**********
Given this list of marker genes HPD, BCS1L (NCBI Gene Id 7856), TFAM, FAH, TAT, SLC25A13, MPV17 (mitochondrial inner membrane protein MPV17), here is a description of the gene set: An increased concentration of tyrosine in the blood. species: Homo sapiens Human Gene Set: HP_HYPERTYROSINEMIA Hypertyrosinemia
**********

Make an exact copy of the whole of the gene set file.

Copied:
Given this list of marker genes HPD, BCS1L (NCBI Gene Id 7856), TFAM, FAH, TAT, SLC25A13, MPV17 (mitochondrial inner membrane protein MPV17), here is a description of the gene set: An increased concentration of tyrosine in the blood. species: Homo sapiens Human Gene Set: HP_HYPERTYROSINEMIA Hypertyrosinemia